AT FIRST glance it could be mistaken for a battlefield, but these are images of Greenwich Park five weeks on from Olympic and Paralympic equestrian events.
These photos show workers dismantling the Games’ spectator stands and cleaning up the park ahead of an anticipated November 30 hand-over to Royal Parks.
Away from the construction site eyesore, residents and visitors can still enjoy a walk in the park’s autumnal splendour.
But with a long way to go to clear areas of the park, some people are doubtful next month’s deadline will be met.
Brothers Richard Kirkip, 68, and Raymond Kirkip, 67, grew up in Deptford and were showing the park - where they used to play as children - to visiting family.
Richard Kirkip said: "November is a little ambitious. It’s more like 2015.
"It almost doesn’t even look like they have started taking it down. There’s so much to do."
The once grassy spaces in front of the Queen’s House are now rows of churned up dirt – they are expected to be reseeded over the Winter months and back to their former glory by Spring next year.
Nick Marsden, visiting for the day from Bexleyheath, said: "It’s like being back in the 40s in austerity Britain with allotments."
The 46-year-old added that he was sure it had been worth the effort but it would be interesting to see if the deadlines were reached.
Community group Friends of Greenwich Park say they are pleased with the progress of the park’s recovery and are confident short-term damage will be restored easily.
Campaign group No to Greenwich Olympic Equestrian Events (NOGOE) say the Olympic images were "spectacular" but the effects on residents and the park itself are "detrimental".
NOGOE spokesman Sev D’Souza told News Shopper: "It is like a bog. This is a world heritage site, one of the most beautiful in London – completely ruined.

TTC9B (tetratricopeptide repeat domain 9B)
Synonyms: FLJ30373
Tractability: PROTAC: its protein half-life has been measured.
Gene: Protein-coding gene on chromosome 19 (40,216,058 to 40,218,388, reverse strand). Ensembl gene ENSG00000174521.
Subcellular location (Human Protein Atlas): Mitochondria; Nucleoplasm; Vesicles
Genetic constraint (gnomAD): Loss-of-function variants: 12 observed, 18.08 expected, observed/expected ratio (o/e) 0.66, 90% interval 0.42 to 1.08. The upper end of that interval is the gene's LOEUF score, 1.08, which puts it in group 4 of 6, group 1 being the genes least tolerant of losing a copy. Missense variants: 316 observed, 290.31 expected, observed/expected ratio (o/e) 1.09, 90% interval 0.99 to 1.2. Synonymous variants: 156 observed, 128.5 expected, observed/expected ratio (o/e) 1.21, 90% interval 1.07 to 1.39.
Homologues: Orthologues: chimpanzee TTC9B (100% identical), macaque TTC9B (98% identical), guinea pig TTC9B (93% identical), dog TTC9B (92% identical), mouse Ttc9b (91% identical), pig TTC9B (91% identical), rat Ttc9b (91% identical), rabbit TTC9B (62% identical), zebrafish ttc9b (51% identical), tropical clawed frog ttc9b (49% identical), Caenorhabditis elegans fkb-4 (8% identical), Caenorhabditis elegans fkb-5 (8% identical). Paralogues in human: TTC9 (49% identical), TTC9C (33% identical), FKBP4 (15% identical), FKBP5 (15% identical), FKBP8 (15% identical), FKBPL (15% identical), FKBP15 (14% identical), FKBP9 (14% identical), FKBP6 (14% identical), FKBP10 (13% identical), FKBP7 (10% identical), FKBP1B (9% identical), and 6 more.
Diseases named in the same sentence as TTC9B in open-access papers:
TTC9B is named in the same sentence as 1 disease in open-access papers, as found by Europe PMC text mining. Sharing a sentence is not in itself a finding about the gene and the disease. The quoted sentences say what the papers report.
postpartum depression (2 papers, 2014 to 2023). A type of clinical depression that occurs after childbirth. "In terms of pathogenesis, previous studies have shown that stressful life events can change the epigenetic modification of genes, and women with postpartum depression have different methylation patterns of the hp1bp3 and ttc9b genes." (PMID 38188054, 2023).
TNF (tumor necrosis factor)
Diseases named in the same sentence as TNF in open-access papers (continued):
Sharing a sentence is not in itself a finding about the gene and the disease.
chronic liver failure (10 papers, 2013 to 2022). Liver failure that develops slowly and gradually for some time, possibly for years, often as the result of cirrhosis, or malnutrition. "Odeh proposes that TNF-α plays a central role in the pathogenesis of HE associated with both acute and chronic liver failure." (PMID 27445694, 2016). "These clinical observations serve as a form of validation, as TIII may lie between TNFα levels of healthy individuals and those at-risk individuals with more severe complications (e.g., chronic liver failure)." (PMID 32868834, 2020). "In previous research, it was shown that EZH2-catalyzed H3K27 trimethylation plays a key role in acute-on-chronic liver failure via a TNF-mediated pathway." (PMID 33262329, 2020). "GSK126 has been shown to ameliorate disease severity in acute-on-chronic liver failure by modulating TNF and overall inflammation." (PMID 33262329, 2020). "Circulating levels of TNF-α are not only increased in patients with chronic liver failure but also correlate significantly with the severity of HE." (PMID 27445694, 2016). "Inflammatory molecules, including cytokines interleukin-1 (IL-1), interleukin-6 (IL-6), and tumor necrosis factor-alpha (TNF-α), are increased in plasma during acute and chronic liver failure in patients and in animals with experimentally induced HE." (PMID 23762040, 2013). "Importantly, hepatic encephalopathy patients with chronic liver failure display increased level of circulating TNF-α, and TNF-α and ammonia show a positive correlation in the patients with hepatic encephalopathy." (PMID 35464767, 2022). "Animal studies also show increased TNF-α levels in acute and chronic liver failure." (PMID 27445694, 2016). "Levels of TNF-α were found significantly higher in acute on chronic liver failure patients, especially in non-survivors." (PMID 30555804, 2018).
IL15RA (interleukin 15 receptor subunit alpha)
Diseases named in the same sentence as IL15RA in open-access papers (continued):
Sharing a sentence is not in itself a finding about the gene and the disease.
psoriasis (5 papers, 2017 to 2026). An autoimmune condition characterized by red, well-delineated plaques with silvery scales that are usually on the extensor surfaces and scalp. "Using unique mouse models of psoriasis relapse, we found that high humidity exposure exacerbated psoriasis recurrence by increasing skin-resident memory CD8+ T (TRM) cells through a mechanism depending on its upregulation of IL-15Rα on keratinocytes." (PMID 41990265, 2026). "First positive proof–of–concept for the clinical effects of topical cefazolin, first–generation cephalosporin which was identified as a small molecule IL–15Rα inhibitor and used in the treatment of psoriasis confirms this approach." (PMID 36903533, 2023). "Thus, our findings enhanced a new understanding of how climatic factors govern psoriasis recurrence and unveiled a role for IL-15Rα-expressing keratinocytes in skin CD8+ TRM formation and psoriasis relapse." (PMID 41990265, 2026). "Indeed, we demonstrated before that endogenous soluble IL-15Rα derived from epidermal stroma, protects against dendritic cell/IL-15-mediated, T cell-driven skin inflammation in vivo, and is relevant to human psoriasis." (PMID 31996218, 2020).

"The use of Greenwich Park has had a detrimental effect on local residents."
With park closures during the Olympics and the ongoing disruption until Spring next year, he says local people have been deprived of a vital green space in a congested area of London.
NOGOE are also concerned about the damage to the park’s ecological system, with acid grasslands and tree roots affected by the toll of the equestrian events.
Mr D’Souza added: "Everybody enjoyed the spectacular aerial photos of the events but few people realised that there was a heavy price to pay and it’s been paid by regular park users, residents and the park itself which is going to be damaged and we don’t know whether it is ever going to look as beautiful as it did before."
He also fears the closure of the park – which has been open to the public since 1820 - may set a precedent for future events to be held there and warns against such an occurrence.
LOCOG’s general manager for Greenwich Park Jeremy Edwards says progress at the park is on-track for November and is confident there will not be long-term damage.
Mr Edwards said: “It is going very well. In a lot of cases we are ahead of schedule.
“We want to get out as quickly as possible but to do it in a safe way and not damage anything.
“I don’t believe there has been long-term damage.”
He went on to say LOCOG had worked in partnership with Royal Parks to ensure a restoration programme which includes tree root protection.